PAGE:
A Year of Challenges for George W. Bush

Manila Bulletin, January 18, 2002 | Go to article overview
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A Year of Challenges for George W. Bush


Byline: PHILIPPE DEBEUSSCHER
Agence France Presse

WASHINGTON - After a year in power, US President George W. Bush has finally put the 2000 election fiasco behind him, thanks to his deft handling of the response to the September 11 attacks but major challenges lie ahead in this mid-term election year with an economy in recession and Democrats in control of the Senate.

Perceived, upon his arrival to the White House on January 20, 2001 as having limited political experience, mainly in his home state of Texas, a lack of legitimacy surrounded Bush as a result of the disputed Florida vote recount.

In his first eight months in office he failed to dissipate public doubt, pressing conservative policies by relying on experienced aides drawn in part from the presidency of his father George Bush.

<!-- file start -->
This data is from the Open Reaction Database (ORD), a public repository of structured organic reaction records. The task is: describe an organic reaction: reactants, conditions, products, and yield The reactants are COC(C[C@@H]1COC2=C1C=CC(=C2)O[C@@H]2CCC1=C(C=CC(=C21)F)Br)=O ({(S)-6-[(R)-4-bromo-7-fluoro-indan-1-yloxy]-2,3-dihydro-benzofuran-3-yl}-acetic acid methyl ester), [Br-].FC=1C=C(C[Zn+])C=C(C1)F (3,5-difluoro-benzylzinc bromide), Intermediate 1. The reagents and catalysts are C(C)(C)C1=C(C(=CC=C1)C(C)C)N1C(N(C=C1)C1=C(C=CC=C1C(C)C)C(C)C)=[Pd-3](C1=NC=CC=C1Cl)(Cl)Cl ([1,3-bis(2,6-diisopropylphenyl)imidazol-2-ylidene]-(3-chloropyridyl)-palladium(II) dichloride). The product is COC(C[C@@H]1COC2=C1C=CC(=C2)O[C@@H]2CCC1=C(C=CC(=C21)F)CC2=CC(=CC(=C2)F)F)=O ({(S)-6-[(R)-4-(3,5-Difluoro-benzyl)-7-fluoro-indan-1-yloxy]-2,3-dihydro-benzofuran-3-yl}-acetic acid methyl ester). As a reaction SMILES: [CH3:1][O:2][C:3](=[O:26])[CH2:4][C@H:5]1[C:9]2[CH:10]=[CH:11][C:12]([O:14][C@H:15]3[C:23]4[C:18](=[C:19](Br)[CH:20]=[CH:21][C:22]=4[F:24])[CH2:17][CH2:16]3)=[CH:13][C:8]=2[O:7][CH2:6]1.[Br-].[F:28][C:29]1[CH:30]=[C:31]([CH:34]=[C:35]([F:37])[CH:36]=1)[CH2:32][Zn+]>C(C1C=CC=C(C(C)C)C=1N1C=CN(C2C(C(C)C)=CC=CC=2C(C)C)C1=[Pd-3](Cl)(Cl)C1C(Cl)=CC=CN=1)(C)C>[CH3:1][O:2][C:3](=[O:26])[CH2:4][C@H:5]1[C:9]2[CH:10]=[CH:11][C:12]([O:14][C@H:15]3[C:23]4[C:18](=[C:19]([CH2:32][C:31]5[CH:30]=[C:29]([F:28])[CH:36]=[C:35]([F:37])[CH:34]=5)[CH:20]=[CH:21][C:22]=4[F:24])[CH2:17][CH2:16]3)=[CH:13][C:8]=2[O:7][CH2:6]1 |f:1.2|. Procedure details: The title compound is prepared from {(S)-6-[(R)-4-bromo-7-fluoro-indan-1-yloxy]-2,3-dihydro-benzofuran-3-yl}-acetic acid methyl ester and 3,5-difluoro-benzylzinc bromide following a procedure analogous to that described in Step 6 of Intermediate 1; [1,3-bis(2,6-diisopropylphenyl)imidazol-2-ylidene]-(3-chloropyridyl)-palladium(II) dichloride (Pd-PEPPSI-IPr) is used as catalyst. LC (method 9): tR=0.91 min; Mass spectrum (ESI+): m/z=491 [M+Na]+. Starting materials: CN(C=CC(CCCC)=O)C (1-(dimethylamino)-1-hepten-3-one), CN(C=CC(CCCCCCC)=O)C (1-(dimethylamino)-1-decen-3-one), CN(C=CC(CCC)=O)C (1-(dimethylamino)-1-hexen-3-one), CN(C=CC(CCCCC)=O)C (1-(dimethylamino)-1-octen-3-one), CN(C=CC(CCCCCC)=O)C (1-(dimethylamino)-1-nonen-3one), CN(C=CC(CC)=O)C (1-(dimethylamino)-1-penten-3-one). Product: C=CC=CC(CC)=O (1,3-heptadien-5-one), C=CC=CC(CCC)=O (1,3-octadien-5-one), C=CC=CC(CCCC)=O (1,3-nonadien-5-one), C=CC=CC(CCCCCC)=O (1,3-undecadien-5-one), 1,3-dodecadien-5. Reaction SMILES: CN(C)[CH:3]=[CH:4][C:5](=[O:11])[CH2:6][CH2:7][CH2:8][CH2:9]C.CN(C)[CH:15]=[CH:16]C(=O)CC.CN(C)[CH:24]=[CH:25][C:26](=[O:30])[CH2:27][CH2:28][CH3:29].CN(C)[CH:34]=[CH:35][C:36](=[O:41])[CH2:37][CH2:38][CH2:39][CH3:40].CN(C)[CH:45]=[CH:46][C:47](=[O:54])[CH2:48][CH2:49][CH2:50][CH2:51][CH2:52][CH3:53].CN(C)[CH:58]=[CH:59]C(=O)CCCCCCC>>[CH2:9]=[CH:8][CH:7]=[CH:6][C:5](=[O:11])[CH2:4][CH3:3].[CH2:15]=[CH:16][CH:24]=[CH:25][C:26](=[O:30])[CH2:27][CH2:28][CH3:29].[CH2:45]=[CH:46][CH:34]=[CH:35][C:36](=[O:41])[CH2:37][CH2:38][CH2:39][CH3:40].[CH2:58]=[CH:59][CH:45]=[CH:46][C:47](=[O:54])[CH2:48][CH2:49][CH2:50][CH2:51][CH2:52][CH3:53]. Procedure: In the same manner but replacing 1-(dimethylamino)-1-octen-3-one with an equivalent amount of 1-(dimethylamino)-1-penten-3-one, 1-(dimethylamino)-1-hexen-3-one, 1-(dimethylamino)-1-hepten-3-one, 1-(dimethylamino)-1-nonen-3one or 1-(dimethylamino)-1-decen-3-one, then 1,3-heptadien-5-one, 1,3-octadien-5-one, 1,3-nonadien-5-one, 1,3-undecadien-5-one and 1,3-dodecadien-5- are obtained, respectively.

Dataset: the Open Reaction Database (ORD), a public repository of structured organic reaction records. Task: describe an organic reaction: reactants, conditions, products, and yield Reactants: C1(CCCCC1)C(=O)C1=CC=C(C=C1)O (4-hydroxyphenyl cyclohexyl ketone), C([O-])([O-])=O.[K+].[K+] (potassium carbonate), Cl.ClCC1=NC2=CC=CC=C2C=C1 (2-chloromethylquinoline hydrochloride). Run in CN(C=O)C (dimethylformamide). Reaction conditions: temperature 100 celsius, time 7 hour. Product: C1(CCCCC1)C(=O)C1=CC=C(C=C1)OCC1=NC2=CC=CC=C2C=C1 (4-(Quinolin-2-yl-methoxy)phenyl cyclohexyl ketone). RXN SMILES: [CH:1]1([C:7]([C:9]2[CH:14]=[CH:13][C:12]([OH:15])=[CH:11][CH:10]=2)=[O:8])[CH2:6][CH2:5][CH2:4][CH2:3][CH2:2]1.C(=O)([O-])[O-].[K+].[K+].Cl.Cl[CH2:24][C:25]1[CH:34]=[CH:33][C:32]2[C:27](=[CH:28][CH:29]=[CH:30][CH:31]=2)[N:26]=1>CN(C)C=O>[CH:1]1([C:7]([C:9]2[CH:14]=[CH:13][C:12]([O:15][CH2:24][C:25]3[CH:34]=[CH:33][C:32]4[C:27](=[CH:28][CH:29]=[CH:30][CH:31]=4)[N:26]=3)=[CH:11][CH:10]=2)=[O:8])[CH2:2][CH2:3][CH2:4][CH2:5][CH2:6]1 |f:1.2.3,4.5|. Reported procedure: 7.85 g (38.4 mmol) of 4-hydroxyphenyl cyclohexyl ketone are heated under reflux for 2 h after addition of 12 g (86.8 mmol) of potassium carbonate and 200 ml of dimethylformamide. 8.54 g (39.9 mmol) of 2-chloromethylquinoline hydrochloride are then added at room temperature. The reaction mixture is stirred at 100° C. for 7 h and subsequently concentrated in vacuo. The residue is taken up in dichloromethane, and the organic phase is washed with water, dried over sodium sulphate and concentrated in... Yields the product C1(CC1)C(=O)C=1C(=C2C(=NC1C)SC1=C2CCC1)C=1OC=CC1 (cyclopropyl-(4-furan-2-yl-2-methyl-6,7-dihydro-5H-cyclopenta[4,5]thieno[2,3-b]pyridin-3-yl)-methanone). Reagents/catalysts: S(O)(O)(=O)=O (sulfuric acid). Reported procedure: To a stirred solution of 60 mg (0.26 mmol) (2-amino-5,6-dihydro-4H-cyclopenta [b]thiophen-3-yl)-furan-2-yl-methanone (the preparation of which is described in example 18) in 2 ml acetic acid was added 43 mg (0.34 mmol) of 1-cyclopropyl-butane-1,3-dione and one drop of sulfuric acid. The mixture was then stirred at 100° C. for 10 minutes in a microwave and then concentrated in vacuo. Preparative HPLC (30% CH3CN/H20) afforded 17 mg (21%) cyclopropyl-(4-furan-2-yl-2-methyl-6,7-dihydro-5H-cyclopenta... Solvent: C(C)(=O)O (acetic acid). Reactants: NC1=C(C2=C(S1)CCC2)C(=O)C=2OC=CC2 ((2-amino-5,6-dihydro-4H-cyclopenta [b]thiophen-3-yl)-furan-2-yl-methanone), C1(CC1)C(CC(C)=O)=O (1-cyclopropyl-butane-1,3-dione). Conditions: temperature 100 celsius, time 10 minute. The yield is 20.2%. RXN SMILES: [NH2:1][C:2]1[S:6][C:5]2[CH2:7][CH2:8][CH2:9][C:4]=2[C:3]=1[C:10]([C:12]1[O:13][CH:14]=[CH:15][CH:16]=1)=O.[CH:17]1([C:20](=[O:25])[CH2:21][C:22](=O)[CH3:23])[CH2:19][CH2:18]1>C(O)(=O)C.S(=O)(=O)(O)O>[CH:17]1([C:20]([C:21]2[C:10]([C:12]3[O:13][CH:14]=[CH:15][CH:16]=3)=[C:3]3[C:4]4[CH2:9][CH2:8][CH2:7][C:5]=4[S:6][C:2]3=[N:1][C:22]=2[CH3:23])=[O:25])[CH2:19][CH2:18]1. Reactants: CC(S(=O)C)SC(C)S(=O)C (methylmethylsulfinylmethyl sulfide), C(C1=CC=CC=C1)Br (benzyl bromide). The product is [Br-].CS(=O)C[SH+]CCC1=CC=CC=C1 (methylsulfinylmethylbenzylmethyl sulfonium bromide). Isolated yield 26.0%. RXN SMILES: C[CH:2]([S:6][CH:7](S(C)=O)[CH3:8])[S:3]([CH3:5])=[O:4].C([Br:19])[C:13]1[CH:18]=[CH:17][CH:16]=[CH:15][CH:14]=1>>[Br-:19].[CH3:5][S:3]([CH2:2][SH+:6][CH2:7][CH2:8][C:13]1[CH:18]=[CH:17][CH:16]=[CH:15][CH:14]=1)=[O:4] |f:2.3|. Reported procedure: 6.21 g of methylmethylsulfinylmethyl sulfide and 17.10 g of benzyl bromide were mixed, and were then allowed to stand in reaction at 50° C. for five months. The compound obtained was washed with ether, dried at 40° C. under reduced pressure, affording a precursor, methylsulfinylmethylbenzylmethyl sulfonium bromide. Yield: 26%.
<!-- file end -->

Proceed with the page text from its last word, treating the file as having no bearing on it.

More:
But the September 11 attacks, which not only hit key symbols of US capitalism and military might - New York's World Trade Center and the Pentagon - and also undermined the US feeling of invincibility, had a powerful impact on Bush.

The terror strikes forced him to redefine himself as president, and his declaration of war on international terrorism quickly led to the disintegration of the hardline Islamic Taliban regime in Afghanistan.

However, the campaign has not yet fully reached its goal of eradicating the al Qaeda network of Saudi-born Osama bin Laden, chief suspect in the attacks on the World Trade Center and the Pentagon.

For Thomas Mann of the Brookings Institution, Bush has essentially reinvented himself since the attacks. "The second George W. Bush presidency - the one that began September 11 - has been strikingly more successful than the first," Mann noted.

"Since the attacks, President Bush has demonstrated impressive leadership skills and political instincts, garnering widespread public admiration for his judgment and strength," he added.

And although September 11 worsened the economic recession and dissolved the budget surplus, used to shoulder the cost of the attacks and pay the expenses of a war Americans could get tired of if results are less than spectacular.

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